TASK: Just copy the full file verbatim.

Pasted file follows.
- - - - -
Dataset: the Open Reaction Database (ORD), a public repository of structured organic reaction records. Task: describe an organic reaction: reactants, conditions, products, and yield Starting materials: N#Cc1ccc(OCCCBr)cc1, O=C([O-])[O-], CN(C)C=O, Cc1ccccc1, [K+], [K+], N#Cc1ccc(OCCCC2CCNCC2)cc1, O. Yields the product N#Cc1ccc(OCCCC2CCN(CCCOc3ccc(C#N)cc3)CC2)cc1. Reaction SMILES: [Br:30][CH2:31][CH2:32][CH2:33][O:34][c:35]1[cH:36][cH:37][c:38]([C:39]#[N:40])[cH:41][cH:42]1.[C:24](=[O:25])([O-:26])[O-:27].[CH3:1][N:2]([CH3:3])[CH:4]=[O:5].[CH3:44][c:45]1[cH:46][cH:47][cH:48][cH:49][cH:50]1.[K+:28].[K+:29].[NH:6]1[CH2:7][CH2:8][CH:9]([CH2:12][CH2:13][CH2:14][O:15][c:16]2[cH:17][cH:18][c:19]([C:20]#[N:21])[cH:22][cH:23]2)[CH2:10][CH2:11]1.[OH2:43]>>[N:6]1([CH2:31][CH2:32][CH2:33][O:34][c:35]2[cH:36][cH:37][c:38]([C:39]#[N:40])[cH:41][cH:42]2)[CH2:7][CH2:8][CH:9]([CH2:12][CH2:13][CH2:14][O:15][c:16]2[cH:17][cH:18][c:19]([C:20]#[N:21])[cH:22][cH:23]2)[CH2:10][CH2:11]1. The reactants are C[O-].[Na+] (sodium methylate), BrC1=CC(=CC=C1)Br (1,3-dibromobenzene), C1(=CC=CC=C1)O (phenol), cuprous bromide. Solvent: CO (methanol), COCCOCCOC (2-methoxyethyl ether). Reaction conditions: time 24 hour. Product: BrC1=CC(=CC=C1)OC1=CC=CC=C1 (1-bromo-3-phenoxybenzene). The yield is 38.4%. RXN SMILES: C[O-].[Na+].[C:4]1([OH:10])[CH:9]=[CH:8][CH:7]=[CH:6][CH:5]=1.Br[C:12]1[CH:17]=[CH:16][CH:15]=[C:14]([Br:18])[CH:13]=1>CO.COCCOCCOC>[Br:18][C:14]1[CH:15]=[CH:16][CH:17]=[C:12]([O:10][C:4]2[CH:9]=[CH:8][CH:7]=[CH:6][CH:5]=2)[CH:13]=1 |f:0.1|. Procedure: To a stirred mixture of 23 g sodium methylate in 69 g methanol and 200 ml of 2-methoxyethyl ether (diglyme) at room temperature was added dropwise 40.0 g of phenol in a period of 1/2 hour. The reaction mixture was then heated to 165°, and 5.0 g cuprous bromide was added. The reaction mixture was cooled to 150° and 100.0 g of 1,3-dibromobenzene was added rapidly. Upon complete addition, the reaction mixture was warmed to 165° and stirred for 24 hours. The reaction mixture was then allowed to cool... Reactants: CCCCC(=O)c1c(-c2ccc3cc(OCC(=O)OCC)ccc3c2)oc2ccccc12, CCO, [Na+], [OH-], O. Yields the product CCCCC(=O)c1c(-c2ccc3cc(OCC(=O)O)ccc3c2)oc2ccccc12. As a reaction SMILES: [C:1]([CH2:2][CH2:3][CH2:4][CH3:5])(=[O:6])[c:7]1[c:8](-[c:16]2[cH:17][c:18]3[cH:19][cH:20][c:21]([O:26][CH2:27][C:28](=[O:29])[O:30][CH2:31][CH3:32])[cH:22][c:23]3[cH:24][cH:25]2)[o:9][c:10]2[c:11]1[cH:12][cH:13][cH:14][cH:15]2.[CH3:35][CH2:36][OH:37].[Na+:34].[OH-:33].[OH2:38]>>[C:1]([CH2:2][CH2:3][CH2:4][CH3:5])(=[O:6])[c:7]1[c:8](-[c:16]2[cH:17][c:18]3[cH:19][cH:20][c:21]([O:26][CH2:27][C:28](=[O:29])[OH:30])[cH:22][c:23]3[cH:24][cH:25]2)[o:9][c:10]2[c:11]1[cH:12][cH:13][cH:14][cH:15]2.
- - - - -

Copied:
Dataset: the Open Reaction Database (ORD), a public repository of structured organic reaction records. Task: describe an organic reaction: reactants, conditions, products, and yield Starting materials: N#Cc1ccc(OCCCBr)cc1, O=C([O-])[O-], CN(C)C=O, Cc1ccccc1, [K+], [K+], N#Cc1ccc(OCCCC2CCNCC2)cc1, O. Yields the product N#Cc1ccc(OCCCC2CCN(CCCOc3ccc(C#N)cc3)CC2)cc1. Reaction SMILES: [Br:30][CH2:31][CH2:32][CH2:33][O:34][c:35]1[cH:36][cH:37][c:38]([C:39]#[N:40])[cH:41][cH:42]1.[C:24](=[O:25])([O-:26])[O-:27].[CH3:1][N:2]([CH3:3])[CH:4]=[O:5].[CH3:44][c:45]1[cH:46][cH:47][cH:48][cH:49][cH:50]1.[K+:28].[K+:29].[NH:6]1[CH2:7][CH2:8][CH:9]([CH2:12][CH2:13][CH2:14][O:15][c:16]2[cH:17][cH:18][c:19]([C:20]#[N:21])[cH:22][cH:23]2)[CH2:10][CH2:11]1.[OH2:43]>>[N:6]1([CH2:31][CH2:32][CH2:33][O:34][c:35]2[cH:36][cH:37][c:38]([C:39]#[N:40])[cH:41][cH:42]2)[CH2:7][CH2:8][CH:9]([CH2:12][CH2:13][CH2:14][O:15][c:16]2[cH:17][cH:18][c:19]([C:20]#[N:21])[cH:22][cH:23]2)[CH2:10][CH2:11]1. The reactants are C[O-].[Na+] (sodium methylate), BrC1=CC(=CC=C1)Br (1,3-dibromobenzene), C1(=CC=CC=C1)O (phenol), cuprous bromide. Solvent: CO (methanol), COCCOCCOC (2-methoxyethyl ether). Reaction conditions: time 24 hour. Product: BrC1=CC(=CC=C1)OC1=CC=CC=C1 (1-bromo-3-phenoxybenzene). The yield is 38.4%. RXN SMILES: C[O-].[Na+].[C:4]1([OH:10])[CH:9]=[CH:8][CH:7]=[CH:6][CH:5]=1.Br[C:12]1[CH:17]=[CH:16][CH:15]=[C:14]([Br:18])[CH:13]=1>CO.COCCOCCOC>[Br:18][C:14]1[CH:15]=[CH:16][CH:17]=[C:12]([O:10][C:4]2[CH:9]=[CH:8][CH:7]=[CH:6][CH:5]=2)[CH:13]=1 |f:0.1|. Procedure: To a stirred mixture of 23 g sodium methylate in 69 g methanol and 200 ml of 2-methoxyethyl ether (diglyme) at room temperature was added dropwise 40.0 g of phenol in a period of 1/2 hour. The reaction mixture was then heated to 165°, and 5.0 g cuprous bromide was added. The reaction mixture was cooled to 150° and 100.0 g of 1,3-dibromobenzene was added rapidly. Upon complete addition, the reaction mixture was warmed to 165° and stirred for 24 hours. The reaction mixture was then allowed to cool... Reactants: CCCCC(=O)c1c(-c2ccc3cc(OCC(=O)OCC)ccc3c2)oc2ccccc12, CCO, [Na+], [OH-], O. Yields the product CCCCC(=O)c1c(-c2ccc3cc(OCC(=O)O)ccc3c2)oc2ccccc12. As a reaction SMILES: [C:1]([CH2:2][CH2:3][CH2:4][CH3:5])(=[O:6])[c:7]1[c:8](-[c:16]2[cH:17][c:18]3[cH:19][cH:20][c:21]([O:26][CH2:27][C:28](=[O:29])[O:30][CH2:31][CH3:32])[cH:22][c:23]3[cH:24][cH:25]2)[o:9][c:10]2[c:11]1[cH:12][cH:13][cH:14][cH:15]2.[CH3:35][CH2:36][OH:37].[Na+:34].[OH-:33].[OH2:38]>>[C:1]([CH2:2][CH2:3][CH2:4][CH3:5])(=[O:6])[c:7]1[c:8](-[c:16]2[cH:17][c:18]3[cH:19][cH:20][c:21]([O:26][CH2:27][C:28](=[O:29])[OH:30])[cH:22][c:23]3[cH:24][cH:25]2)[o:9][c:10]2[c:11]1[cH:12][cH:13][cH:14][cH:15]2.